Another drawback of ketamine use is the lack of long-term data on its safety and efficacy. Whereas the drug has been studied in several clinical trials, there is still limited research on its long-term effects, particularly in terms of its safety and efficacy over longer periods.[32,33] This lack of data makes it difficult to assess the risks and benefits of ketamine treatment accurately.

Finally, the cost of ketamine treatment for depression can be a significant drawback. Ketamine treatment is still considered an off-label use, meaning that insurance coverage may be limited or not available. This can make it difficult for some patients to access this treatment, particularly those who cannot afford to pay for it out of pocket.


Ketamine represents a new approach to treating depression that offers several potential benefits over traditional antidepressants, including rapid onset and long-lasting effects. However, concerns about abuse potential, dissociative effects, and long-term safety data still need to be addressed. Overall, ketamine is an exciting development in the treatment of depression, and ongoing research is needed to fully understand its potential benefits and drawbacks.

Financial support and sponsorship


Conflicts of interest

There are no conflicts of interest.


1. World Health Organization. Depression and Other Common Mental Disorders: Global Health Estimates. Geneva: World Health Organization; 2017
2. Santomauro DF, Mantilla Herrera AM, Shadid J, Zheng P, Ashbaugh C, et al. Global prevalence and burden of depressive and anxiety disorders in 204 countries and territories in 2020 due to the COVID-19 pandemic. Lancet 2021;398:1700-12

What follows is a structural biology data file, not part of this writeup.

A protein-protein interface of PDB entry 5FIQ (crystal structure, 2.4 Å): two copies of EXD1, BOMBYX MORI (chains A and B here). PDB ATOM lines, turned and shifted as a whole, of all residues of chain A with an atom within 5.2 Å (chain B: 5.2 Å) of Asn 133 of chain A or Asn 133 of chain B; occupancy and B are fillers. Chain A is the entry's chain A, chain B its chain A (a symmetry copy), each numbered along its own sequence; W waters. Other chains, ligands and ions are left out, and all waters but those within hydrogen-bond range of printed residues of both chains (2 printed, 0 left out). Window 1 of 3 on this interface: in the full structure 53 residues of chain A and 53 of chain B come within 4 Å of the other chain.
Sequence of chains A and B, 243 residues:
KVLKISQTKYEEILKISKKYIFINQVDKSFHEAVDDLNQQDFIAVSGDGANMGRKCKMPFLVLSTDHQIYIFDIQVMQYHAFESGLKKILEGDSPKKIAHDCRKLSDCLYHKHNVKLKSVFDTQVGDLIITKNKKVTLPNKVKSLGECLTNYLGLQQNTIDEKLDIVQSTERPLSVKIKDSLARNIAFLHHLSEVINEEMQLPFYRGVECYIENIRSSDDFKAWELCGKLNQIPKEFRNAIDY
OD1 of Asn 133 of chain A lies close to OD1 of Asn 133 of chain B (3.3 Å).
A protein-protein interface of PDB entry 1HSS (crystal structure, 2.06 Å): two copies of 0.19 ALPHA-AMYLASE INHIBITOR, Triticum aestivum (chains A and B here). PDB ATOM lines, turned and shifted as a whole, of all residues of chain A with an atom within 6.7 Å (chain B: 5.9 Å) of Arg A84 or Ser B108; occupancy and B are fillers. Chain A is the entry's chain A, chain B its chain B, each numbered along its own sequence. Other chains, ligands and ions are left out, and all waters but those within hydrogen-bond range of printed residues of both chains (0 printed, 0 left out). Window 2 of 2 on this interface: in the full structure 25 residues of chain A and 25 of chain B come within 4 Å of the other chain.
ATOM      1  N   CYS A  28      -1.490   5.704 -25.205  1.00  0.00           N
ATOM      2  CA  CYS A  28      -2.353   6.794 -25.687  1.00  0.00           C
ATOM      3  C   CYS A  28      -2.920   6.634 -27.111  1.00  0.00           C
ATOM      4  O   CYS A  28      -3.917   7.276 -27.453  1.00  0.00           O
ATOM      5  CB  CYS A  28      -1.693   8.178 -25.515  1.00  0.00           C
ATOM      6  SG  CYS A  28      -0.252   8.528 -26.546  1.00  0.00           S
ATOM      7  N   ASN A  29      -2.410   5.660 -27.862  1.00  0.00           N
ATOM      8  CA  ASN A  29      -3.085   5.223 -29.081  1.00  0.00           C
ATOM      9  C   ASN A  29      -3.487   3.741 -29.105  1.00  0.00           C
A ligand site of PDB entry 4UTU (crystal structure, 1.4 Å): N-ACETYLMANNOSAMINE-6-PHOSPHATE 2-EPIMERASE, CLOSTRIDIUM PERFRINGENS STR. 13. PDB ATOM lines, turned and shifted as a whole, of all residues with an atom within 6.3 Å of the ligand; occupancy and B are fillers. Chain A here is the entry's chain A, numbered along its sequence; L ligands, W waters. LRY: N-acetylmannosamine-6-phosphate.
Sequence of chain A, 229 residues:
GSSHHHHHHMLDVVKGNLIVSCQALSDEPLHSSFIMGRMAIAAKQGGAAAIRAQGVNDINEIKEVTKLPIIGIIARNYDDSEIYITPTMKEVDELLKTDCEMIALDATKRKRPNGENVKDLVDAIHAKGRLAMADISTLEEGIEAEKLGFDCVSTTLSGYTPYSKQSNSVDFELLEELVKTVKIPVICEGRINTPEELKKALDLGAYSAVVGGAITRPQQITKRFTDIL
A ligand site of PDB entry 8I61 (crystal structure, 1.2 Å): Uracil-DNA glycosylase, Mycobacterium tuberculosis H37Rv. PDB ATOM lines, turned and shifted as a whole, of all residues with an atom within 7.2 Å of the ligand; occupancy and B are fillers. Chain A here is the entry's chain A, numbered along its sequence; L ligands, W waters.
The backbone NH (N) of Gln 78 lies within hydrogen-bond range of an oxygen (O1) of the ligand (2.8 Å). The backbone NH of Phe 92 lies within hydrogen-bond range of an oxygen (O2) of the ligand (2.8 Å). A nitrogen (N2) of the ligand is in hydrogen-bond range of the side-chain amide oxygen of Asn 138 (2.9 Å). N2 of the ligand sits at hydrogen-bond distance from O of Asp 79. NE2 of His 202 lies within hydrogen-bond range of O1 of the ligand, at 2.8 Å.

3. Al-Harbi KS. Treatment-resistant depression: Therapeutic trends, challenges, and future directions. Patient Prefer Adherence 2012;6:369-88
4. Jaffe DH, Rive B, Denee TR. The humanistic and economic burden of treatment-resistant depression in Europe: A cross-sectional study. BMC Psychiatry 2019;19:1-11
5. Bottemanne H, Morlaas O, Claret A, Sharot T, Fossati P, Schmidt L. Evaluation of early ketamine effects on belief-updating biases in patients with treatment-resistant depression. JAMA Psychiatry 2022;79:1124-32
6. Dai D, Miller C, Valdivia V, Boyle B, Bolton P, Li S, et al. Neurocognitive effects of repeated ketamine infusion treatments in patients with treatment resistant depression: A retrospective chart review. BMC Psychiatry 2022;22:1-8
7. Zanos P, Gould TD. Mechanisms of ketamine action as an antidepressant. Mol Psychiatry 2018;23:801-11
8. Matveychuk D, Thomas RK, Swainson J, Khullar A, MacKay M-A, Baker GB, et al. Ketamine as an antidepressant: Overview of its mechanisms of action and potential predictive biomarkers. Ther Adv Psychopharmacol 2020;10:204512532091665
9. Lazarevic V, Yang Y, Flais I, Svenningsson P. Ketamine decreases neuronally released glutamate via retrograde stimulation of presynaptic adenosine A1 receptors. Mol Psychiatry 2021;26:7425-35
10. Abdallah CG, De Feyter HM, Averill LA, Jiang L, Averill CL, Chowdhury GMI, et al. The effects of ketamine on prefrontal glutamate neurotransmission in healthy and depressed subjects. Neuropsychopharmacology 2018;43:2154-60
11. Tiger M, Veldman ER, Ekman CJ, Halldin C, Svenningsson P, Lundberg J. A randomized placebo-controlled PET study of ketamine’s effect on serotonin 1B receptor binding in patients with SSRI-resistant depression. Transl Psychiatry 2020;10:159
12. Wu H, Savalia NK, Kwan AC. Ketamine for a boost of neural plasticity: How, but also when?. Biol Psychiatry 2021;89:1030-2
13. Park LT, Falodun TB, Zarate CA. Ketamine for treatment-resistant mood disorders. Focus (Madison) 2019;17:8-12
14. Davis MT, DellaGiogia N, Maruff P, Pietrzak RH, Esterlis I. Acute cognitive effects of single-dose intravenous ketamine in major depressive and posttraumatic stress disorder. Transl Psychiatry 2021;11:205